Sometimes I think the office staff in Drs offices are underpaid for their duties, other times I think they all should be fired. They act as if you were asking them personally to pay for your refill, when all you need is a note sent back to the nurse. I am insulin dependent T1 diabetic. I have to advocate and sometimes scream to get my needs met. I never take chances and boy they know it by now. I am pretty good friends with my Nurse practitioner in this office which goes miles in greasing my squeaky wheel.

Only my dentist has front staff/onsite office help.

The kids’ dentist … outsourced but since it is the same plan for the last 25 years and we gave up on my tribal secondary insurance paying for anything except now and then back in the day (totally gave up on them with the last child) we just pay what is owed.

My ob/gyn (really just gyn): took a while and several calls between Husband’s insurance and them. New insurance company for the company he works for. But for some reason they (the ob/gyn place I have been going to for over 25 years) couldn’t be bothered to pass on to their med check? places ie blood stuff or other cellular stuff testing that there was a new insurance.

Then going to a nose/allergy/dunno doctor and getting a sinus MRI? separated by 2 months but also split into a new year. That billing has been scary. Yes, I had 2 MRIs. 2 months apart. Apparently the first billing of the second MRI was deemed a double billing, doctor’s office said #2 never got paid, insurance said they got billed 3 times… and 7 months later both places are finally talking to each other.

I hope.

I mean, I am extremely lucky that my Tribal (not)insurance pays for deductibles and co-pays but I don’t want them to pay extra for screw-ups. It’s not like casino revenues have grown in the last 10 years (they haven’t) and all the other things the Tribe (err, Band) are putting our casino earnings into are paying back to us (strangely, no). So I will be appreciative for my health woes being paid for so I have no out of pocket costs. (I do miss the days when my non-member husband was paid for insurance wise as well).

The whole “needing to change everything medical because you changed jobs” is completely fucked up. Switzerland and France manage to have people changing medical insurance without needing to change doctors and pharmacies (UHC through private insurers, both of them). I know, I know, it’s the USA and everything has to be different.

I’m surprised that you couldn’t get Enbrel at little or no cost through the company, due to this interruption in your insurance, or did you ask? In the future, it doesn’t hurt to contact the drug company and ask about this.

Here in the UK we have UHC through the NHS , so I’m covered whatever job I’m doing (or if I’m unemployed.)
I have had private medical insurance as well at one company and that started the day after I joined.

Our healthcare system is jacked up.

I’ve known people who landed in the hospital because of this sort of bullshit.

As I said, I’ve known people who landed in the hospital because of this bullshit.

Patients can’t afford their insulin as it is. Even with insurance “covering” it, a lot of them have to cut down their doses to try to stretch it out. Don’t even ger me started on the donut hole. Every year around September or October, the older diabetics go out of control since they can no longer afford their medication. Then in January there is the joy of the new insurances where we have to change everybody’s medications because the formularies have changed. My staff are great but sometimes we have to submit a prescription three or four times to get it filled.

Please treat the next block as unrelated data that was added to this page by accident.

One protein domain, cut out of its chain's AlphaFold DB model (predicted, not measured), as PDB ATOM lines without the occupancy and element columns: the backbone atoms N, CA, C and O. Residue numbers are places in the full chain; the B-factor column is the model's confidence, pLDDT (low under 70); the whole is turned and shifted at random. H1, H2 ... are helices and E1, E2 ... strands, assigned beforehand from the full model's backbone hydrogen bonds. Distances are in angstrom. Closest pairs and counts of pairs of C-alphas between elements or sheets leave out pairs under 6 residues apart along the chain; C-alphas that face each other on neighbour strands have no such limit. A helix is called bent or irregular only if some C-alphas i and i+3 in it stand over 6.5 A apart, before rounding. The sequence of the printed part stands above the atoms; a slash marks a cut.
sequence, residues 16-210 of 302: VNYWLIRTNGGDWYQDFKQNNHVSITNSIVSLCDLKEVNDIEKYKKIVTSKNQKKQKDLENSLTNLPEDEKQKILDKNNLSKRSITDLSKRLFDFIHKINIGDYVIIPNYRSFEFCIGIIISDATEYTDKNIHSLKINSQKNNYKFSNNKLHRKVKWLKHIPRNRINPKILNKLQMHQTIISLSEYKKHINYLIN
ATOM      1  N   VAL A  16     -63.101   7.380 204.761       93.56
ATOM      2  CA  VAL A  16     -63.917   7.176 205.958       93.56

Well, that one is easy. We just die and stop being a pain for the insurance companies. :smiley:

But on a more serious note - I tend to hoard insulin, and I’m not the only diabetic I know who does that. My prescription is written to be slightly more than my needs are, and I get it filled the day the insurance lets me, so I always have months of insulin in the fridge. Call me paranoid, but given that I rely on it to, y’know, live, it gives me a bit of security.

At least around here, that’s the case. From talking to a local doctor friend of mine, he has a hell of a time keeping good staff for his office. He works for the local medical establishment, who sets the rates for office workers. He told me he’s had folks quit because they got a new job as a grocer store checker that pays better & has better benefits.

No, maybe your experience is different, but here is mine from the last 15 years. The process is that your doctor sends a new (or a renewal) rx to your local pharmacy. The insurance plan tells the pharmacy “no effing way” and then they trigger something so that their specialty pharmacy yanks the rx away from the local. When you get a new insurance plan, you get lots of info about what drugs they cover, but they never tell you what the name of their specialty pharmacy is, how to contact them or which drugs are required to go through them. So the above process is what you have to do, and then after the specialty pharmacy has your rx, then they contact your doctor’s office to get any required pre-auth and contact you to arrange shipping.

In the last 15 years of taking Enbrel, I’ve been through this around 8 or 9 times. Either I change jobs which results in an insurance change or my company changes insurance plans. I HATE employer-based insurance.

I sooo wish I could do that with my Enbrel. But since it’s around $1000/dose (how much the insurance pays), and has to be kept refrigerated, they are super stingy with it and I’ve never been able to refill it early enough to get even a 1-dose backup “hoard”. They only allow me to refill it when I have one dose left.

I also of course wish it wasn’t so freaking expensive. That’s the root of the problem, right there.

When you switch insurance companies, you can’t find out which pharmacy they use?